A banjo is a stringed instrument with a thin membrane stretched over a frame or cavity to form a resonator. The membrane is usually round and is usually made of plastic or sometimes animal skin. Early forms of the instrument were created by African Americans in the United States. The banjo is often associated with folk and country music, and is also used in some rock, pop, and hip hop.  Several rock bands such as the Eagles, Led Zeppelin and The Allman Brothers have used the five-string banjo in some of their songs. Historically, the banjo was central to traditional black American music and rural white folk culture before entering the mainstream through 19th century minstrel shows. Along with the fiddle, the banjo is a staple of American musical styles such as bluegrass and early music. It is also very commonly used in traditional (“traditional”) jazz.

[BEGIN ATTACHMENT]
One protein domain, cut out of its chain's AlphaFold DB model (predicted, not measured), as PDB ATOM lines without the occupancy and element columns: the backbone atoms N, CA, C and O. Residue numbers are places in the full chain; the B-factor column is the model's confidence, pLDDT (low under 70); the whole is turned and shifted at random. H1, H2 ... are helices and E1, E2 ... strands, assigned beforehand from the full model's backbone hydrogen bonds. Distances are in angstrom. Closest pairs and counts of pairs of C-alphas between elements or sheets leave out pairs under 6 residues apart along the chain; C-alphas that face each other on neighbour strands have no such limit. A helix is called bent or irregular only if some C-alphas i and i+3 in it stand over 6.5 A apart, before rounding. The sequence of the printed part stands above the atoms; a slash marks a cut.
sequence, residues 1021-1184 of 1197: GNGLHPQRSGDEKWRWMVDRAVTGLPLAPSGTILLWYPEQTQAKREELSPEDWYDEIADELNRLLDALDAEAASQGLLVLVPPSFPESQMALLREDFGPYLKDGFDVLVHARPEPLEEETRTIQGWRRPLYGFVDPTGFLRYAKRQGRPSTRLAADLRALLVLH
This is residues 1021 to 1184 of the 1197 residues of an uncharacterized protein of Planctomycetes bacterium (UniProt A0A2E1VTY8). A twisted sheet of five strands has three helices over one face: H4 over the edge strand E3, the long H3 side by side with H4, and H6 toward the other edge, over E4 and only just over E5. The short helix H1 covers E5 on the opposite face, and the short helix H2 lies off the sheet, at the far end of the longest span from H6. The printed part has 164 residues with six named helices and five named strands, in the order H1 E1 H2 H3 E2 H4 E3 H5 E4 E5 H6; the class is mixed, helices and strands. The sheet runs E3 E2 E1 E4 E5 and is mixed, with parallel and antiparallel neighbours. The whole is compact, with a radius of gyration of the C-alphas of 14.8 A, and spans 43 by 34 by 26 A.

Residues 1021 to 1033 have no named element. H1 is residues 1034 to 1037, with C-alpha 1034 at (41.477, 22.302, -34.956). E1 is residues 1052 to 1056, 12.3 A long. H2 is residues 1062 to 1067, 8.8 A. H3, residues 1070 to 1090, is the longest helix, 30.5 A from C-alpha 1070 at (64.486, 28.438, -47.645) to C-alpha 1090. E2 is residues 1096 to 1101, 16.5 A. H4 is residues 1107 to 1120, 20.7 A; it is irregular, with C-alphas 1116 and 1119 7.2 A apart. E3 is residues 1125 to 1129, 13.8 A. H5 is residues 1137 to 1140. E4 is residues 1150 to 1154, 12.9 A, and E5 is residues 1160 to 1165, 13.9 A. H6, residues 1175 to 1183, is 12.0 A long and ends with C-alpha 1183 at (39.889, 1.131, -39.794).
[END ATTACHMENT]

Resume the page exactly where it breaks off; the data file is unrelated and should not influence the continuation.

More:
The banjo is also a common instrument for Caribbean genres such as the Biguine, Calypso, and Mento. In American folk music, the most commonly used bluegrass banjo (sometimes called western banjo, country banjo) has 5 strings, a longer scale, and a specific setting. The shortened fifth string is stretched not on the peg head, but on a separate peg on the fingerboard itself (on the fifth fret). The chord playing of the plectrum, which was originally, was subsequently supplanted by arpeggiated playing with “claws” worn on the fingers. The game is also used without the use of “claws” and various percussion techniques. The 5-string banjo appears in traditional American music groups along with the violin, flat mandolin, folk or dobro guitar. The banjo is also widely used in country and bluegrass music. Prominent banjo players were Wade Meiner and Earl Scruggs, who are known for their innovative playing techniques. In Europe, the Czech Banjo Band of Ivan Mladek gained fame.